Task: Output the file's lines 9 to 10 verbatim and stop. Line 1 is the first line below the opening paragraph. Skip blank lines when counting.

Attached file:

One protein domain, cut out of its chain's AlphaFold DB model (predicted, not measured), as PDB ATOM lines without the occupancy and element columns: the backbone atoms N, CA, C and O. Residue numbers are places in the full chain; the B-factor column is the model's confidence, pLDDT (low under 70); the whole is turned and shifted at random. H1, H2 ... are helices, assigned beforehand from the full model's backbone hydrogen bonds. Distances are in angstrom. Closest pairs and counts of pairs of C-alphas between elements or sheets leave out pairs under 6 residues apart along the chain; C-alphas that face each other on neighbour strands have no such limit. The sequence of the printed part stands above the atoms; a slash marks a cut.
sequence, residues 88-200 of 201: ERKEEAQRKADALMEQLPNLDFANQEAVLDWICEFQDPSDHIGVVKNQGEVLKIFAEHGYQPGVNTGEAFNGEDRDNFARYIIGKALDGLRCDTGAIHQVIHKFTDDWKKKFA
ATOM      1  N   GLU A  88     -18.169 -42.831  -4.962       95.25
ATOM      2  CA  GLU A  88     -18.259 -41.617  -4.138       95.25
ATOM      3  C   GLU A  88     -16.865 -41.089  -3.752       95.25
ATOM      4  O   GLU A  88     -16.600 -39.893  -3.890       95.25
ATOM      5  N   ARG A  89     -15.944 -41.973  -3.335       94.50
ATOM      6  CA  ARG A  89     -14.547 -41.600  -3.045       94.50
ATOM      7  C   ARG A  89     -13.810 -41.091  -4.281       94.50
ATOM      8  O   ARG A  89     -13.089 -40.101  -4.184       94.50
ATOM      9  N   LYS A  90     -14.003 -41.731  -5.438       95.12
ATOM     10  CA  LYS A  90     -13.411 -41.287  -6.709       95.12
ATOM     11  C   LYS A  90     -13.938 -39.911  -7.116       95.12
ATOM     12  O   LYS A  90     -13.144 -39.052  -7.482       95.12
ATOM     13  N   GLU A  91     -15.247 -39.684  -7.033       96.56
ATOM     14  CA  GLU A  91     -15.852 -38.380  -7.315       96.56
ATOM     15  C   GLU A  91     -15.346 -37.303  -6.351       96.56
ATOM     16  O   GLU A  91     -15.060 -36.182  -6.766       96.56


ATOM      8  O   ARG A  89     -13.089 -40.101  -4.184       94.50
ATOM      9  N   LYS A  90     -14.003 -41.731  -5.438       95.12